Friday, February 27, 2009

Domestic Freedom Index

The thinking is that personal and economic freedom help to drive domestic migration. One of the first things you learn about modeling people flows is that the most powerful variable is economic. Lumping personal freedom into the equation is dubious, but economic liberalism might yield some interesting results:

The authors, William Ruger, of Texas, and Jason Sorens, of New York, are both political science professors affiliated with the university center in the Virginia suburbs of Washington, D.C.

“The idea is really that policymakers will take a look at the data we’ve compiled, take a look at the individual policies, and the fact that citizens are leaving states that are less free for states that are more free, and figure out ways to improve their state,” Sorens said during a National Press Club panel Thursday, where the report was discussed. ...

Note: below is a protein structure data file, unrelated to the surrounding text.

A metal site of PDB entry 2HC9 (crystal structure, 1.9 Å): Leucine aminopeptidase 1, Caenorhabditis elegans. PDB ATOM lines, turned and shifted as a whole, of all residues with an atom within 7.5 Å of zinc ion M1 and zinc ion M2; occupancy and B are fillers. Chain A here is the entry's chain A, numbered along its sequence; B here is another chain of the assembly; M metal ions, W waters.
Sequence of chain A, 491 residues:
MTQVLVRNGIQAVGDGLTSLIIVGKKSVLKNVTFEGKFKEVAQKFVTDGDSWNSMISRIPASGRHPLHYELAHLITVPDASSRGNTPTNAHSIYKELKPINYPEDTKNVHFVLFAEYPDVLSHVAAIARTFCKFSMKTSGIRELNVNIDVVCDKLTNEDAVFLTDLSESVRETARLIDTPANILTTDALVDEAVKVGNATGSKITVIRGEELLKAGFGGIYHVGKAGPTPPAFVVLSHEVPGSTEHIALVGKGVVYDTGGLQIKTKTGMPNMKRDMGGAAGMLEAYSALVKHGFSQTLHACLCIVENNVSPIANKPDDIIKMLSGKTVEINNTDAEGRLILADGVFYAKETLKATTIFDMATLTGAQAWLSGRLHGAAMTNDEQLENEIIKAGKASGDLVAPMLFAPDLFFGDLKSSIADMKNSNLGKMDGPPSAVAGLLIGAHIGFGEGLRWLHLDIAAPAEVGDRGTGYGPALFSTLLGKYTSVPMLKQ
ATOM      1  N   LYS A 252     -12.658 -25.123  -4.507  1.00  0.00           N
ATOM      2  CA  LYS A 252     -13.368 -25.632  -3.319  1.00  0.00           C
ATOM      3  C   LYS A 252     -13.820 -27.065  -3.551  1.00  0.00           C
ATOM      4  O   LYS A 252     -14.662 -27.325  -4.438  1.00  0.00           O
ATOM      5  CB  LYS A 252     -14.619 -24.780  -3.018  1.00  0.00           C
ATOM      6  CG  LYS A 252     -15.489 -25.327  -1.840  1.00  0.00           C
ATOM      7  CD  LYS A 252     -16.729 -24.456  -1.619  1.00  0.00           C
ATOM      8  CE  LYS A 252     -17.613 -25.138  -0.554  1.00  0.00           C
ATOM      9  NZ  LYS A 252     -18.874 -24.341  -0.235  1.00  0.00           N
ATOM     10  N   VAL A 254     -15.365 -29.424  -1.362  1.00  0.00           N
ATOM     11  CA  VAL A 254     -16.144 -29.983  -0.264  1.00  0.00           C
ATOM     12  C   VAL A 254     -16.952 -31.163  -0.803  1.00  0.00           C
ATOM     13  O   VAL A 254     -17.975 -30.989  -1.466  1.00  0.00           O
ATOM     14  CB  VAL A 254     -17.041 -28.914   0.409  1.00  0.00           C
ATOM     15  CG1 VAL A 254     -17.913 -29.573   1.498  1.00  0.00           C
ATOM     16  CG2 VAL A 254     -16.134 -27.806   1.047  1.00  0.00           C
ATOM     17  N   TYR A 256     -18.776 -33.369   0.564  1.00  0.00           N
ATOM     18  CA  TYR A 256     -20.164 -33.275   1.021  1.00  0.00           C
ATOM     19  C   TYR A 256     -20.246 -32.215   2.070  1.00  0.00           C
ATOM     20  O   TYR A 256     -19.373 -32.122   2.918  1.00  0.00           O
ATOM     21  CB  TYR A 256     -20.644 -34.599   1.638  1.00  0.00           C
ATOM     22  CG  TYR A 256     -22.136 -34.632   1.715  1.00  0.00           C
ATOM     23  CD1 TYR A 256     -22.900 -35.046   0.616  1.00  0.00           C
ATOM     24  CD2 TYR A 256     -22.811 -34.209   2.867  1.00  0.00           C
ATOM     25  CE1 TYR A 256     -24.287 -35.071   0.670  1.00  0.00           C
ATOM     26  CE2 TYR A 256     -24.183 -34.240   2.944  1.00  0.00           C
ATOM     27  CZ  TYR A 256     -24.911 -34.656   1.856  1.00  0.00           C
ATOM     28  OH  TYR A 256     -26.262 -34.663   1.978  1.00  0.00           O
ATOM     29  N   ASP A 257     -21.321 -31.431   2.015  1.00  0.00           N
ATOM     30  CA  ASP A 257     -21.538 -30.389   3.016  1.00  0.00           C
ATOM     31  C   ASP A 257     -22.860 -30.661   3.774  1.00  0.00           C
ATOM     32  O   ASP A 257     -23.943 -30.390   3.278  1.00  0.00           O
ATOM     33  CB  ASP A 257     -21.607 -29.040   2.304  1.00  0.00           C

... Sorens said both economic and personal freedom are factors in where people decide to live. The out-migration in “less free” states from 2000 to 2007 was 4 to 5 percentage points greater than other states, he said.

Ruger and Sorens would benefit from a few economic geography classes. I suspect a research design seminar wouldn't hurt, either. Claiming causality instead of correlation almost always raises a red flag. Perhaps the Louisiana newspaper misunderstood Sorens, but the narrative is familiar.

The primary problem is the unit of analysis. State policy is important, but cities are the economic engines. New York State is the least free, but New York City's ability to attract people is beyond question. At least control for the Spiky World paradigm before touting the power of your perscription. Did Ruger and Sorens bother to control for proximity? I doubt it.

No comments: